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The U.S. Air Force has awarded Raytheon a $34.8 million contract to upgraded their electronic warfare capabilities for the Miniature Air Launched Decoy-Jammer missile (MALD-J). Development of the new version of the MALD-J, called MALD-X, will be completed in 24 months and will culminate in two flight demonstrations.MALD-X will build on the successful MALD platform to demonstrate the advanced electronic warfare capabilities needed today and in the future. It creates an upgrade path for the current MALD-J program of record and meets the requirements for the MALD-N, a net-enabled decoy/jammer for the U.S. Navy.MALD is a flying vehicle that confuses adversaries by posing as friendly aircraft. MALD-X, is a modular weapon designed for the Strategic Capabilities Office under the U.S. Secretary of Defense. It will demonstrate an improved electronic warfare payload, low-altitude flight and a datalink that will allow the weapon to communicate with other net enabled systems.MALD-X will allow the Air Force and Navy to quickly move on to the next generation of MALD, providing a substantial increase in capability and potential mission areas. The program will provide the combatant command with a flexible capability that will address key needs in multiple regions of the world.MALD-X is a uniquely collaborative effort, contracted and managed by the MALD Program Office at Eglin Air Force Base in Florida, with program oversight from the SCO and shared technical management by both the Air Force and Navy.MALD is a state-of-the-art, low-cost, expendable flight vehicle that is modular, air-launched and programmable. It weighs less than 300 pounds and has range/endurance of approximately 500 nautical miles and 90 minutes. MALD-J adds radar-jamming capability to the basic MALD platform. MALD confuses enemy air defenses by duplicating friendly aircraft flight profiles and radar signatures. MALD-J maintains all capabilities of MALD and adds jamming capabilities.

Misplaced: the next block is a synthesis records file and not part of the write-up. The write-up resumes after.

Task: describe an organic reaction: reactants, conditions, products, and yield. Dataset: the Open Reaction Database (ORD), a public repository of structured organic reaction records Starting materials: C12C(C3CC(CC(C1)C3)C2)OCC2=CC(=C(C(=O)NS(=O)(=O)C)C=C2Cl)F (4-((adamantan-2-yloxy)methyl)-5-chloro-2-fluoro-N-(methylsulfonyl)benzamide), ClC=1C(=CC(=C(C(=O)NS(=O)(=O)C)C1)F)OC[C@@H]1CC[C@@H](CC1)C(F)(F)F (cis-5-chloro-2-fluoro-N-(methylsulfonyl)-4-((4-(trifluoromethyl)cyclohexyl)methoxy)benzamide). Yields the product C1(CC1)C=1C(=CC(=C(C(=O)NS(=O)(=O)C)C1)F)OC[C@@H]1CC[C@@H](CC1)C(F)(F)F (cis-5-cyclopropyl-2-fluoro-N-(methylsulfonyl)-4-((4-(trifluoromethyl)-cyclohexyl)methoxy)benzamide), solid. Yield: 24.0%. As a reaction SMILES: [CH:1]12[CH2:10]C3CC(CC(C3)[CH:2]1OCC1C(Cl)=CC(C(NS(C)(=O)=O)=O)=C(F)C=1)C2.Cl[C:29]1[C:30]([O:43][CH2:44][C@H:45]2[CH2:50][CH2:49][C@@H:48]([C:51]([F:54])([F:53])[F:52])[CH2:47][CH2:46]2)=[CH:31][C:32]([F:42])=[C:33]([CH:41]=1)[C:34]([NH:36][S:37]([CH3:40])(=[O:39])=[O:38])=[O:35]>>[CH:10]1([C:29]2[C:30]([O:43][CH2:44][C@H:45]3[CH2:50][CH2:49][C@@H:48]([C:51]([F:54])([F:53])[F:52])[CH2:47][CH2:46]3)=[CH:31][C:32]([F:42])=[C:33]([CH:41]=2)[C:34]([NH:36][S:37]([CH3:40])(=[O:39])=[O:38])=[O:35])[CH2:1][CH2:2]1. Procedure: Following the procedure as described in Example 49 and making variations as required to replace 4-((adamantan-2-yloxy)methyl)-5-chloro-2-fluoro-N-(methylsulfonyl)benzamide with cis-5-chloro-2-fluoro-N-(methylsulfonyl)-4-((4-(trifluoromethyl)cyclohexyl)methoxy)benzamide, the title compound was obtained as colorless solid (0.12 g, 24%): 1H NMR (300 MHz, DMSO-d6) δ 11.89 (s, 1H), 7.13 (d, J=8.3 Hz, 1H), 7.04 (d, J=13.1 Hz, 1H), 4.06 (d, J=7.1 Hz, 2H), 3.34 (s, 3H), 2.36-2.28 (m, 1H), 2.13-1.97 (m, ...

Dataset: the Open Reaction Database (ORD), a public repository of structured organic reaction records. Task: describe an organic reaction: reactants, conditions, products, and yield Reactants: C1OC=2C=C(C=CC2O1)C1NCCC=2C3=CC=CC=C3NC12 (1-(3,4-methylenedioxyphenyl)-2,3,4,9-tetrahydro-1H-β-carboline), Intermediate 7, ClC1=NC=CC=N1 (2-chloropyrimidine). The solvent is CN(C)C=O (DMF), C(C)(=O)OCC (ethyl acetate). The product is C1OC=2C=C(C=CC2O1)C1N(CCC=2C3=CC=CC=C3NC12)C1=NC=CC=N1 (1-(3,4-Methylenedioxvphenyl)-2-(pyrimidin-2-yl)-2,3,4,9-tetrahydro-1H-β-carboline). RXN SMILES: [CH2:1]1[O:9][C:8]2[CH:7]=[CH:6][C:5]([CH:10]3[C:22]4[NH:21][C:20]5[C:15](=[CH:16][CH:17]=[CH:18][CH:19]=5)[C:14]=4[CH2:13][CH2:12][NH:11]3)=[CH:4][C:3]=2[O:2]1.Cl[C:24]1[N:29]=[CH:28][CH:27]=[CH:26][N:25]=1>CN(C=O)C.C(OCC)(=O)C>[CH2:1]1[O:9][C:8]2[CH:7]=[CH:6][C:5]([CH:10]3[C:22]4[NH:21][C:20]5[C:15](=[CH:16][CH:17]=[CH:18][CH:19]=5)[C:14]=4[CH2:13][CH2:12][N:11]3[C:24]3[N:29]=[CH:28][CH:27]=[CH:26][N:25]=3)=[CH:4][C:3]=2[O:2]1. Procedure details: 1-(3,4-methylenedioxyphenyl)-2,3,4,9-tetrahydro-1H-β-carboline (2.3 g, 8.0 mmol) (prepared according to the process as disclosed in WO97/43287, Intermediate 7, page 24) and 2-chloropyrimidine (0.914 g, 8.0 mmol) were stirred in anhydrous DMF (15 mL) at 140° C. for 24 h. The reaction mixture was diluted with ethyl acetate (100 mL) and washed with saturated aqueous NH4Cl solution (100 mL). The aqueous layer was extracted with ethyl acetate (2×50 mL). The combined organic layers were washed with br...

If the Sports Commission on Broad Street, first expanded for the development of Liberian basketball by Cletus S. Wortoson, will fulfill its major objective, then somebody somewhere at the Ministry of Youth & Sports should be speaking.And fast, too.For since unsuccessful attempts to secure leaders for the Liberia Basketball Federation, the outgoing administration has continued to rent the Commission and no one is speaking about what is being done with the money.That was the position of a group of aggrieved basketball stakeholders who granted an interview with the Daily Observer yesterday.“We are supposed to develop basketball,” a spokesman told the Daily Observer, “and since the Ministry of Youth & Sports has remained mute on what should happen to basketball, someone is doing business with the Sports Commission.”He said, “And no one is asking questions.”A source at the Liberia Basketball Association told the Daily Observer that the outgoing administration, under Rufus Anderson is handling all business transactions with interested performers and churches.“The current program is from March 23-28,” posters printed by the church reported to save souls for Christ.“We are supposed to play basketball at the Sports Commission and since we are unable to reach a common ground and the Ministry of Sports is also not helping the process, basketball must suffer,” said an angry basketball player.He said the Ministry of Youth & Sports must set out clear instructions to all those interested to develop basketball without fear or favor.“If the outgoing officials don’t seem to agree with aggrieved stakeholders on the way forward and vice versa,” he said, “the Ministry must look into it and make the right decision for basketball.”So while the leadership crisis is lingering, the LBA administration continues to rent the Sports Commission, and aggrieved stakeholders are asking, “What is happening to the money?”Though no official source could confirm what was being done with the money, a young man who refused to identify himself yesterday informed the Daily Observer that “Everything is being done by Mr. Anderson and his team.”“All I know is that Mr. Anderson is handling matters concerning the Sports Commission’s rentals,” he added. Though with the inactive action of the Ministry of Youth & Sports to make it happen, many observers are wondering how long the fate of basketball will be allowed to hang in a balance.Someone yesterday suggested churches having programs at the Sports Commission must pray to redeem basketball.A telephone contact to the Ministry of Youth responded, “The Ministry is not overlooking the basketball situation and will come down with a decision very soon.”But how soon, is what many observers may want to know to get basketball into the hands of those who are prepared to die for its development.Share this:Click to share on Twitter (Opens in new window)Click to share on Facebook (Opens in new window)